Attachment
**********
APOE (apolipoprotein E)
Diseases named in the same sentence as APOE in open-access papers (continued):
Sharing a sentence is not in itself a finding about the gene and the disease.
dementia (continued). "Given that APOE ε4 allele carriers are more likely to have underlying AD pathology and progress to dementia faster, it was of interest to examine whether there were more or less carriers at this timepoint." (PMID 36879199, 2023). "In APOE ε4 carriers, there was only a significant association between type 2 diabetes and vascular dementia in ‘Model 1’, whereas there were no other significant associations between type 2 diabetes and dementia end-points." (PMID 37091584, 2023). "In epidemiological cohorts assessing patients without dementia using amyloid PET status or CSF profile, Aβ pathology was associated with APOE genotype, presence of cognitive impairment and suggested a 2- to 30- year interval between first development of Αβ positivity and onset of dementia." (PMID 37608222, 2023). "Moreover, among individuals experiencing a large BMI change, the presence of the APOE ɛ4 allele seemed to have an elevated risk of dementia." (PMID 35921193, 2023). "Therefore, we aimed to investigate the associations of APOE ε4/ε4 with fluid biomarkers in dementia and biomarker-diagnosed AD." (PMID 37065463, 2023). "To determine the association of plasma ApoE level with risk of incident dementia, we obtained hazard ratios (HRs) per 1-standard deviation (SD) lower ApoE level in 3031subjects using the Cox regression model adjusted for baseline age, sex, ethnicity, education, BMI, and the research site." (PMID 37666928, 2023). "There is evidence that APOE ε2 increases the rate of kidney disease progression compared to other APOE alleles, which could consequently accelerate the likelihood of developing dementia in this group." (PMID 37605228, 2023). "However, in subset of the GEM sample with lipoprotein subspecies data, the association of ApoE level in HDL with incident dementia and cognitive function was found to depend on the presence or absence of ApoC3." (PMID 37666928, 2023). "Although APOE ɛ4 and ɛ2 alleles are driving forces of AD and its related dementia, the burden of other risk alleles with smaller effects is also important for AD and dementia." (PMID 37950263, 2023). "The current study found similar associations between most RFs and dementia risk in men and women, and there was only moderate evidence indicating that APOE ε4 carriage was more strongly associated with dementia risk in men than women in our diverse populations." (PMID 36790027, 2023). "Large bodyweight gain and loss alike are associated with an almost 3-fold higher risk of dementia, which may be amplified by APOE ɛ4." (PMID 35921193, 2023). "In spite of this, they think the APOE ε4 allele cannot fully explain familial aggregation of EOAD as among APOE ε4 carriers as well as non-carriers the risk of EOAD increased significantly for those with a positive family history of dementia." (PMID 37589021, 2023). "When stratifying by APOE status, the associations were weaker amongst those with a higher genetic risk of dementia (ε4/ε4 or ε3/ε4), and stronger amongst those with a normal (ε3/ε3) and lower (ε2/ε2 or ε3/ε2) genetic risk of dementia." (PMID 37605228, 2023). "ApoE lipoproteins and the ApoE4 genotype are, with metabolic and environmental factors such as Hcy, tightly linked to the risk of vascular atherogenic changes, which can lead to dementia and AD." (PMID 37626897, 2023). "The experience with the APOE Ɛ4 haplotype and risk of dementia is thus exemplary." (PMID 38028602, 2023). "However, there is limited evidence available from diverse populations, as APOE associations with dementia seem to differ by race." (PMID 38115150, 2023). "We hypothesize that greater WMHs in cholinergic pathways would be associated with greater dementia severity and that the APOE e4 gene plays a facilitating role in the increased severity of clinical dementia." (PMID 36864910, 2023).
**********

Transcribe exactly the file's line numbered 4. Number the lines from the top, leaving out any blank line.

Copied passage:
dementia (continued). "Given that APOE ε4 allele carriers are more likely to have underlying AD pathology and progress to dementia faster, it was of interest to examine whether there were more or less carriers at this timepoint." (PMID 36879199, 2023). "In APOE ε4 carriers, there was only a significant association between type 2 diabetes and vascular dementia in ‘Model 1’, whereas there were no other significant associations between type 2 diabetes and dementia end-points." (PMID 37091584, 2023). "In epidemiological cohorts assessing patients without dementia using amyloid PET status or CSF profile, Aβ pathology was associated with APOE genotype, presence of cognitive impairment and suggested a 2- to 30- year interval between first development of Αβ positivity and onset of dementia." (PMID 37608222, 2023). "Moreover, among individuals experiencing a large BMI change, the presence of the APOE ɛ4 allele seemed to have an elevated risk of dementia." (PMID 35921193, 2023). "Therefore, we aimed to investigate the associations of APOE ε4/ε4 with fluid biomarkers in dementia and biomarker-diagnosed AD." (PMID 37065463, 2023). "To determine the association of plasma ApoE level with risk of incident dementia, we obtained hazard ratios (HRs) per 1-standard deviation (SD) lower ApoE level in 3031subjects using the Cox regression model adjusted for baseline age, sex, ethnicity, education, BMI, and the research site." (PMID 37666928, 2023). "There is evidence that APOE ε2 increases the rate of kidney disease progression compared to other APOE alleles, which could consequently accelerate the likelihood of developing dementia in this group." (PMID 37605228, 2023). "However, in subset of the GEM sample with lipoprotein subspecies data, the association of ApoE level in HDL with incident dementia and cognitive function was found to depend on the presence or absence of ApoC3." (PMID 37666928, 2023). "Although APOE ɛ4 and ɛ2 alleles are driving forces of AD and its related dementia, the burden of other risk alleles with smaller effects is also important for AD and dementia." (PMID 37950263, 2023). "The current study found similar associations between most RFs and dementia risk in men and women, and there was only moderate evidence indicating that APOE ε4 carriage was more strongly associated with dementia risk in men than women in our diverse populations." (PMID 36790027, 2023). "Large bodyweight gain and loss alike are associated with an almost 3-fold higher risk of dementia, which may be amplified by APOE ɛ4." (PMID 35921193, 2023). "In spite of this, they think the APOE ε4 allele cannot fully explain familial aggregation of EOAD as among APOE ε4 carriers as well as non-carriers the risk of EOAD increased significantly for those with a positive family history of dementia." (PMID 37589021, 2023). "When stratifying by APOE status, the associations were weaker amongst those with a higher genetic risk of dementia (ε4/ε4 or ε3/ε4), and stronger amongst those with a normal (ε3/ε3) and lower (ε2/ε2 or ε3/ε2) genetic risk of dementia." (PMID 37605228, 2023). "ApoE lipoproteins and the ApoE4 genotype are, with metabolic and environmental factors such as Hcy, tightly linked to the risk of vascular atherogenic changes, which can lead to dementia and AD." (PMID 37626897, 2023). "The experience with the APOE Ɛ4 haplotype and risk of dementia is thus exemplary." (PMID 38028602, 2023). "However, there is limited evidence available from diverse populations, as APOE associations with dementia seem to differ by race." (PMID 38115150, 2023). "We hypothesize that greater WMHs in cholinergic pathways would be associated with greater dementia severity and that the APOE e4 gene plays a facilitating role in the increased severity of clinical dementia." (PMID 36864910, 2023).